UEFA will finally water down controversial proposals for Champions League legacy spots on Tuesday after the club’s brokers moved closer to agreeing a last-minute compromise plan. Amid warnings from fans of another Super League via the backdoor, club officials were close to scaling back plans for new locations based on historic five-year performances.
Instead, the most likely trade-off appears to be new places awarded to “more recent sporting merit” – potentially less than three years old in the Europe-wide coefficient rankings. The Premier League was one of the competitions fiercely opposed to coefficient places. As a result, at least two new alternatives were discussed by the European Club Association (ECA) during an ECA board meeting in Madrid on Monday. The debate then continued as club leaders gathered for dinner.
The ECA said in a statement: “While these important proposals are close to a final agreement to be approved by the UEFA Executive Committee, the ECA is committed to working with UEFA to conclude the best possible results for European club football.”
Under the original plan, a Premier League club could still secure a place to finish fifth or win the FA Cup if their coefficient placed them high enough over the previous five years. That arrangement is now dead, and not even Manchester United, Arsenal and Tottenham Hotspur, who would have benefited from it, have pushed it in recent weeks. Instead, several groups of Premier League fans put their names to an open letter to ECA clubs on Monday, saying the increased number of fixtures would lead to ‘boring’ and ‘no-stakes’ matches and would place increased demands on supporters during a live crisis cost.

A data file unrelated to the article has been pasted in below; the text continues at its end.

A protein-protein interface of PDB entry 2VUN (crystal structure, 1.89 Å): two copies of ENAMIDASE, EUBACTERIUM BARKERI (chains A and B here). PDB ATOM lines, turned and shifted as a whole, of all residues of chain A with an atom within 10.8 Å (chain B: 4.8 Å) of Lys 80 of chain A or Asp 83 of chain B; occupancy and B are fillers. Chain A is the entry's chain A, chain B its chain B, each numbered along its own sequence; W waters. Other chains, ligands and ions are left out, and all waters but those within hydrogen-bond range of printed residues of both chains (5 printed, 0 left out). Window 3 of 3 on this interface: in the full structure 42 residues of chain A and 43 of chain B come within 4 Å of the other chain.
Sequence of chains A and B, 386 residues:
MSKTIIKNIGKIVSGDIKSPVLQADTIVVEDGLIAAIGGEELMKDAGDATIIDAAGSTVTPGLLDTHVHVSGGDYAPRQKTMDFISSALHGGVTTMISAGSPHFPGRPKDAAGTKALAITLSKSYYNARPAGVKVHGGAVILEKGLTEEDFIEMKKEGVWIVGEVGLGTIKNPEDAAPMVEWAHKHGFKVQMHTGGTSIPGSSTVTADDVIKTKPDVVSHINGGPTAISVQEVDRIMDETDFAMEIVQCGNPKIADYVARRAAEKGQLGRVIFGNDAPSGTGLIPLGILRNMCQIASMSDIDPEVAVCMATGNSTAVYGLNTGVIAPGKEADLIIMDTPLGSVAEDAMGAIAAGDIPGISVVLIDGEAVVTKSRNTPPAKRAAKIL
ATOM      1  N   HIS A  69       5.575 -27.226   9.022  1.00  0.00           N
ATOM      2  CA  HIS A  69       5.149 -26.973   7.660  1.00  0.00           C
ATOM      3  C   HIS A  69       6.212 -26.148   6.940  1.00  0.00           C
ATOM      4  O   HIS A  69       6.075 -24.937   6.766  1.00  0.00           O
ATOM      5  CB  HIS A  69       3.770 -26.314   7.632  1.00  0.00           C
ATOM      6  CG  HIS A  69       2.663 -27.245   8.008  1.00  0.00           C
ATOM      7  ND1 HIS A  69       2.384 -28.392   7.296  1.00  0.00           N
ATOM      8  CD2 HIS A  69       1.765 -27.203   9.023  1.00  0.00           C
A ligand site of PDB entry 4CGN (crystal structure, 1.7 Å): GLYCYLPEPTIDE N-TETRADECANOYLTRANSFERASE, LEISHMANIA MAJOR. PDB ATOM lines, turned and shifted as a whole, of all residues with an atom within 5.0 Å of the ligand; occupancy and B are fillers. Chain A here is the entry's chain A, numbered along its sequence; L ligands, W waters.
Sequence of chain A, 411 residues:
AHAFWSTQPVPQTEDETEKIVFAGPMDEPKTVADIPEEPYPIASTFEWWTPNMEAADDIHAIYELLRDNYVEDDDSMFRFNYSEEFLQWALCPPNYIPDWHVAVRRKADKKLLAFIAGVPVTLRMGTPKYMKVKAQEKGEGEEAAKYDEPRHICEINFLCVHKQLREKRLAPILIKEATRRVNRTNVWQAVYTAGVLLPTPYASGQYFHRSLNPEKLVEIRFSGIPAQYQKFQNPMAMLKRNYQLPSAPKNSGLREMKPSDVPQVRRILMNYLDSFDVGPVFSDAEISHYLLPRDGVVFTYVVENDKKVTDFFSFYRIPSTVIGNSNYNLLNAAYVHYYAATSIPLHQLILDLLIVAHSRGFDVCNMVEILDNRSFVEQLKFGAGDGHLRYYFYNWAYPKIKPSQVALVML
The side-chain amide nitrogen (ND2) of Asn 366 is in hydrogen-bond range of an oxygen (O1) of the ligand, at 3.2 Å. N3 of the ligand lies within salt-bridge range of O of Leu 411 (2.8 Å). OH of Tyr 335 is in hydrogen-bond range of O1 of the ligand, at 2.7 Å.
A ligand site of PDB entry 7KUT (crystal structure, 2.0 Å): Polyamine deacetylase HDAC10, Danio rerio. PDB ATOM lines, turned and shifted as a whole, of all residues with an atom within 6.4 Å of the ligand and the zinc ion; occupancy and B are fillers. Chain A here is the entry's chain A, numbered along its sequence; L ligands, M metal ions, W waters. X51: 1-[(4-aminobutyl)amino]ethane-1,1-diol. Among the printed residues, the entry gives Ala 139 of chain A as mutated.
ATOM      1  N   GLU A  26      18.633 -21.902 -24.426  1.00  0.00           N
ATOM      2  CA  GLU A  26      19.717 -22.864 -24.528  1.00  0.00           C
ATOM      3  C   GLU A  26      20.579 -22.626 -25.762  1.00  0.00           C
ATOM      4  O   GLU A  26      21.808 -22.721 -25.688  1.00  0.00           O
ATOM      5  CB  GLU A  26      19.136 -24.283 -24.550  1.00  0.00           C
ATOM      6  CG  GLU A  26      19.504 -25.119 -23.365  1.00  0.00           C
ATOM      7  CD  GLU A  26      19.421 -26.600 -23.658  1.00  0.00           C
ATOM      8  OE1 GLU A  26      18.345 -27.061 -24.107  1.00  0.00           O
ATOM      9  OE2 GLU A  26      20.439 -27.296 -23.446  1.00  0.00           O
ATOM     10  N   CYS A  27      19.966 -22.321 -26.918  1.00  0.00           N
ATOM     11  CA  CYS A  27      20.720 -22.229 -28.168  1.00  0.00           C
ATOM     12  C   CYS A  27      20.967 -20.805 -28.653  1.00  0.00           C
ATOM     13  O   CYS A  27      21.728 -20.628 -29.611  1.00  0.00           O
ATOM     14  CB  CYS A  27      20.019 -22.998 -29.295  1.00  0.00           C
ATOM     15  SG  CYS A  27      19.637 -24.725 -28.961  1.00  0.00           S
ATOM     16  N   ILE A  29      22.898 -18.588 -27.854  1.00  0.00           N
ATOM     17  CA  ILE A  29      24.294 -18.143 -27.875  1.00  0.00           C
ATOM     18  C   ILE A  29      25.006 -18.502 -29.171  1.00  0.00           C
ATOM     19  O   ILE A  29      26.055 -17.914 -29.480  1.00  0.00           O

The letter described the coefficient proposal as “fundamentally unfair” and “anti-competitive.” “They represent a clear attempt to reward underperforming elite clubs at the expense of others and to challenge the rhetoric of ECA clubs around the Super League,” the letter added.
He concluded: “Ultimately, your decision will shape the game for a generation, impacting every league, club, player and fan in Europe. So we expect you to focus your attention on the serious issues at hand, not on the youthful musings of extended halftime shows, week-long finals, and similar Super Bowl knockoffs. Furthermore, we call on you to listen to the millions of match fans across the continent by abandoning these reforms and acting in the best interest of all of European football. Now is the time to do it. »
Under the new format, the Champions League will grow from 32 to 36 teams under a “Swiss model”, in which all teams compete in a single league. Teams will play eight or ten games against opponents of different ranks to decide which ones will advance to the Round of 16.
Telegraph Sport predicted last week that the coefficient proposals needed to be reconsidered, and a source close to the ECA said he was confident there would be a unanimous position by the time UEFA’s executive committee met in Vienna, Austria, Tuesday afternoon. The late talks and potential compromises, however, reduce the likelihood that Aleksander Čeferin, the chairman of the governing body, will be able to approve the post-2024 reforms this week.